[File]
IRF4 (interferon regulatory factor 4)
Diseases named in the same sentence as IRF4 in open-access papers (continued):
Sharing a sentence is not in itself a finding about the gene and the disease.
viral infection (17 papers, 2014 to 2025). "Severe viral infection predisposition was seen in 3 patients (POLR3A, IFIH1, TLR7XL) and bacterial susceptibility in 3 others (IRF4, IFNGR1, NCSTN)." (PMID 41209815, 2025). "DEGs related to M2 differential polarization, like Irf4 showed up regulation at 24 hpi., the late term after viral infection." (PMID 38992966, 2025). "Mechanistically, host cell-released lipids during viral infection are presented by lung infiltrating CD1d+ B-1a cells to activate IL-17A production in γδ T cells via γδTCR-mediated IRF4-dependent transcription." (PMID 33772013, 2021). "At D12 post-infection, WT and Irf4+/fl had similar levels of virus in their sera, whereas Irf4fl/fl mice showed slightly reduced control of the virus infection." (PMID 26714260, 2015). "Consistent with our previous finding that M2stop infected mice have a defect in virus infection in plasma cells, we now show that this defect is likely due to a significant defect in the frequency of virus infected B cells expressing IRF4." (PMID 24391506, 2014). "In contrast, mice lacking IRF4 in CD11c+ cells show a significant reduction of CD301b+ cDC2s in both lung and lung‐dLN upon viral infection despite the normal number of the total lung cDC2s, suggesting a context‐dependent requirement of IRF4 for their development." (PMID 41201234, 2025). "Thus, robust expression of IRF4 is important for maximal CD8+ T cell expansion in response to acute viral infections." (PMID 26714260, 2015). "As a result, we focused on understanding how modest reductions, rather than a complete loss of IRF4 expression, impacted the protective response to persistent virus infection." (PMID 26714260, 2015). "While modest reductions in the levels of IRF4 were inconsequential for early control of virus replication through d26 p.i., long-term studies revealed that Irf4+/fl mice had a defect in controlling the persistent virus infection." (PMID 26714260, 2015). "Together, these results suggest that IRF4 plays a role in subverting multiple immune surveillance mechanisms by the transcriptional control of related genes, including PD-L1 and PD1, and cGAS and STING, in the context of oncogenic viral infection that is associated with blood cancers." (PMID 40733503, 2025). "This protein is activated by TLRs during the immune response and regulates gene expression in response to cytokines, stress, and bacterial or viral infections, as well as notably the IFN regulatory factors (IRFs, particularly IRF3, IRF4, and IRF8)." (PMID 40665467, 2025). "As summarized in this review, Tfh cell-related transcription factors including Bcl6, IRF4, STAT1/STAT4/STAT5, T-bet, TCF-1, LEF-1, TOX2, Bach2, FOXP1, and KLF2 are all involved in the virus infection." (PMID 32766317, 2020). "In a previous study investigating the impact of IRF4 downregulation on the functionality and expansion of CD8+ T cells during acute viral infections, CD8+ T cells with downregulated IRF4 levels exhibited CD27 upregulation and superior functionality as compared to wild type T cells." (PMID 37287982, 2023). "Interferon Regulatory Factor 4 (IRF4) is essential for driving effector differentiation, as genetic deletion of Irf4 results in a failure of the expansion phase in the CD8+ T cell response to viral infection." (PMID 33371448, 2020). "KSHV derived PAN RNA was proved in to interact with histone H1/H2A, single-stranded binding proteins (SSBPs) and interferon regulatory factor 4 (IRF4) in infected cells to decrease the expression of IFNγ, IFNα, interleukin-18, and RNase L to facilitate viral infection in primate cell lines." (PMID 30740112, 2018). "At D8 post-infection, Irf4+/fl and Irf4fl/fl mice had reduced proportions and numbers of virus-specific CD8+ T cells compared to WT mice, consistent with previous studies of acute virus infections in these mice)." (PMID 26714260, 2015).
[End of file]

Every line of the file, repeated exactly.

IRF4 (interferon regulatory factor 4)
Diseases named in the same sentence as IRF4 in open-access papers (continued):
Sharing a sentence is not in itself a finding about the gene and the disease.
viral infection (17 papers, 2014 to 2025). "Severe viral infection predisposition was seen in 3 patients (POLR3A, IFIH1, TLR7XL) and bacterial susceptibility in 3 others (IRF4, IFNGR1, NCSTN)." (PMID 41209815, 2025). "DEGs related to M2 differential polarization, like Irf4 showed up regulation at 24 hpi., the late term after viral infection." (PMID 38992966, 2025). "Mechanistically, host cell-released lipids during viral infection are presented by lung infiltrating CD1d+ B-1a cells to activate IL-17A production in γδ T cells via γδTCR-mediated IRF4-dependent transcription." (PMID 33772013, 2021). "At D12 post-infection, WT and Irf4+/fl had similar levels of virus in their sera, whereas Irf4fl/fl mice showed slightly reduced control of the virus infection." (PMID 26714260, 2015). "Consistent with our previous finding that M2stop infected mice have a defect in virus infection in plasma cells, we now show that this defect is likely due to a significant defect in the frequency of virus infected B cells expressing IRF4." (PMID 24391506, 2014). "In contrast, mice lacking IRF4 in CD11c+ cells show a significant reduction of CD301b+ cDC2s in both lung and lung‐dLN upon viral infection despite the normal number of the total lung cDC2s, suggesting a context‐dependent requirement of IRF4 for their development." (PMID 41201234, 2025). "Thus, robust expression of IRF4 is important for maximal CD8+ T cell expansion in response to acute viral infections." (PMID 26714260, 2015). "As a result, we focused on understanding how modest reductions, rather than a complete loss of IRF4 expression, impacted the protective response to persistent virus infection." (PMID 26714260, 2015). "While modest reductions in the levels of IRF4 were inconsequential for early control of virus replication through d26 p.i., long-term studies revealed that Irf4+/fl mice had a defect in controlling the persistent virus infection." (PMID 26714260, 2015). "Together, these results suggest that IRF4 plays a role in subverting multiple immune surveillance mechanisms by the transcriptional control of related genes, including PD-L1 and PD1, and cGAS and STING, in the context of oncogenic viral infection that is associated with blood cancers." (PMID 40733503, 2025). "This protein is activated by TLRs during the immune response and regulates gene expression in response to cytokines, stress, and bacterial or viral infections, as well as notably the IFN regulatory factors (IRFs, particularly IRF3, IRF4, and IRF8)." (PMID 40665467, 2025). "As summarized in this review, Tfh cell-related transcription factors including Bcl6, IRF4, STAT1/STAT4/STAT5, T-bet, TCF-1, LEF-1, TOX2, Bach2, FOXP1, and KLF2 are all involved in the virus infection." (PMID 32766317, 2020). "In a previous study investigating the impact of IRF4 downregulation on the functionality and expansion of CD8+ T cells during acute viral infections, CD8+ T cells with downregulated IRF4 levels exhibited CD27 upregulation and superior functionality as compared to wild type T cells." (PMID 37287982, 2023). "Interferon Regulatory Factor 4 (IRF4) is essential for driving effector differentiation, as genetic deletion of Irf4 results in a failure of the expansion phase in the CD8+ T cell response to viral infection." (PMID 33371448, 2020). "KSHV derived PAN RNA was proved in to interact with histone H1/H2A, single-stranded binding proteins (SSBPs) and interferon regulatory factor 4 (IRF4) in infected cells to decrease the expression of IFNγ, IFNα, interleukin-18, and RNase L to facilitate viral infection in primate cell lines." (PMID 30740112, 2018). "At D8 post-infection, Irf4+/fl and Irf4fl/fl mice had reduced proportions and numbers of virus-specific CD8+ T cells compared to WT mice, consistent with previous studies of acute virus infections in these mice)." (PMID 26714260, 2015).